by Bob Gordon, FOTAS Director of Communications
“Hugo is rambunctious and playful, but he really stood out at the shelter because while all the dogs were barking around him, he just walked past them very quietly, like he was the coolest dog in the room,” said Connie Williams, who, along with her husband, Daniel, adopted the 2-year-old, Mastiff/Retriever mix in January. “When we saw him, it was instant love.”
The Williamses brought the handsome, brindle-coated canine home and he quickly became comfortable with his new surroundings. He loves to ride in the car and keep Connie company when she goes on errands; enjoys his walks in their Aiken neighborhood; and likes to end his day by lounging on the couch while the family watches television. He doesn’t even mind the treatment he is undergoing to get rid of his heartworms.
You see, Hugo did not receive proper care before arriving at the shelter as a stray. In addition to be being shot (an x-ray showed birdshot embedded throughout his pelvic area), he was underfed and was not given monthly heartworm preventative. Unsurprisingly, he tested positive for heartworms.
Heartworms are a mosquito-borne infection. But they can be prevented through the regular and appropriate use of preventive medications, which are prescribed by your veterinarian. These medications are available as a once-a-month chewable. If your dog or cat is not on a heartworm preventative, please make an appointment with your veterinarian and get them on one as soon as possible.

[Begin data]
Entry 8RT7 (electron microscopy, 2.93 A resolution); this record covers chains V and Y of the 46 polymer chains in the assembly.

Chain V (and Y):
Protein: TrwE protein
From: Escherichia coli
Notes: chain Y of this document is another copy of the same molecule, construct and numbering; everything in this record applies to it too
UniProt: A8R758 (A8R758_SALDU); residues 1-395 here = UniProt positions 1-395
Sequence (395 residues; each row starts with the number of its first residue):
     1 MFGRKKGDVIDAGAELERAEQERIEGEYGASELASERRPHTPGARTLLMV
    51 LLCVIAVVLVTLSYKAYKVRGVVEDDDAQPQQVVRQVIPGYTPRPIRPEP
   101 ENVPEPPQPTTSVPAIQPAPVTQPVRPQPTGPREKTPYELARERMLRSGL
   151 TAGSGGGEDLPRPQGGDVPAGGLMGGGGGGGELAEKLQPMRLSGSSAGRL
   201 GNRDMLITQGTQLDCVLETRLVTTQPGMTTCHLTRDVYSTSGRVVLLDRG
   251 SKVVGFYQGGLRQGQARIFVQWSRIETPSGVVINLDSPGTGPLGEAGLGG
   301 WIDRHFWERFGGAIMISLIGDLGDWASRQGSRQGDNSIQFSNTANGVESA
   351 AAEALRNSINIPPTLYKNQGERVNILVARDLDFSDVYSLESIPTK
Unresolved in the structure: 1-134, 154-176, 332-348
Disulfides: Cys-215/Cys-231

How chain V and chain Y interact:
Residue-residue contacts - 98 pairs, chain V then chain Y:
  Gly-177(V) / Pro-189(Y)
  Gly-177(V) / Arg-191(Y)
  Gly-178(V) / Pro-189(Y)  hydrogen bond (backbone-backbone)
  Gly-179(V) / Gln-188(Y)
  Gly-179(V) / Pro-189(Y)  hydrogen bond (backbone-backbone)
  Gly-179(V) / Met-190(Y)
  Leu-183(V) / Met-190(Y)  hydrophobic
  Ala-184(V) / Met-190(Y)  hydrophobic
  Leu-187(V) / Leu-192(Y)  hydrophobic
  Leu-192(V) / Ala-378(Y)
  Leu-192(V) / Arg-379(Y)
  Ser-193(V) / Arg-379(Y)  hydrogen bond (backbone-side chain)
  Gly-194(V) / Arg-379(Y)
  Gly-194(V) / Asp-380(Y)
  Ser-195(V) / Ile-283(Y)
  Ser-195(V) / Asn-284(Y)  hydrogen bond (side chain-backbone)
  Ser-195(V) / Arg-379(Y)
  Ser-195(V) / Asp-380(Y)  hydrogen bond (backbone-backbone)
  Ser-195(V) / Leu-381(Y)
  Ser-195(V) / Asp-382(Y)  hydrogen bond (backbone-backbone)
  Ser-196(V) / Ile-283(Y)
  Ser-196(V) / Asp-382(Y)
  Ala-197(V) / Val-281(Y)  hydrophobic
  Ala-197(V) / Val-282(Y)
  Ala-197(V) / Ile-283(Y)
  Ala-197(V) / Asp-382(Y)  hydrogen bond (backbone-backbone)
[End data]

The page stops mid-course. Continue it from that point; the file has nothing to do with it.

While heartworm disease is still a serious condition, it now can be cured with proper treatment. It’s not cheap, however (treatment costs range from $200 to $2,500). So, Daniel and Connie were pleased and relieved to discover that FOTAS pays for the treatment of heartworm positive dogs on the County Animal Shelter’s adoption floor.
Hugo is just one of 20 heartworm infected dogs who have been adopted from the shelter so far in 2017. Like Hugo, these adopted dogs are being treated through FOTAS donations and living full lives.
The FOTAS heartworm treatment program is a big advance in animal advocacy as well as veterinary medicine. While approximately 16-20% of the dogs that are brought to the County Shelter are heartworm positive, the people who donate to FOTAS give these wonderful animals a second chance at a wonderful life.
Daniel and Connie said the heartworm treatment has not been difficult and Hugo is scheduled to be tested in six months to confirm he is heartworm-free.
“I just love this dog,” Connie said. “He’s so lovable. Hugo and I go for a three-mile walk every day and afterwards sometimes he naps next to me and puts his front paw around my shoulder like he’s holding me.”
For more information on heartworm treatment, please go to fotasaiken.org. You can also donate to the FOTAS “Have a Heart, Save a Heart” Fund to help treat heartworm positive dogs at the shelter.
Their lives are in our hands.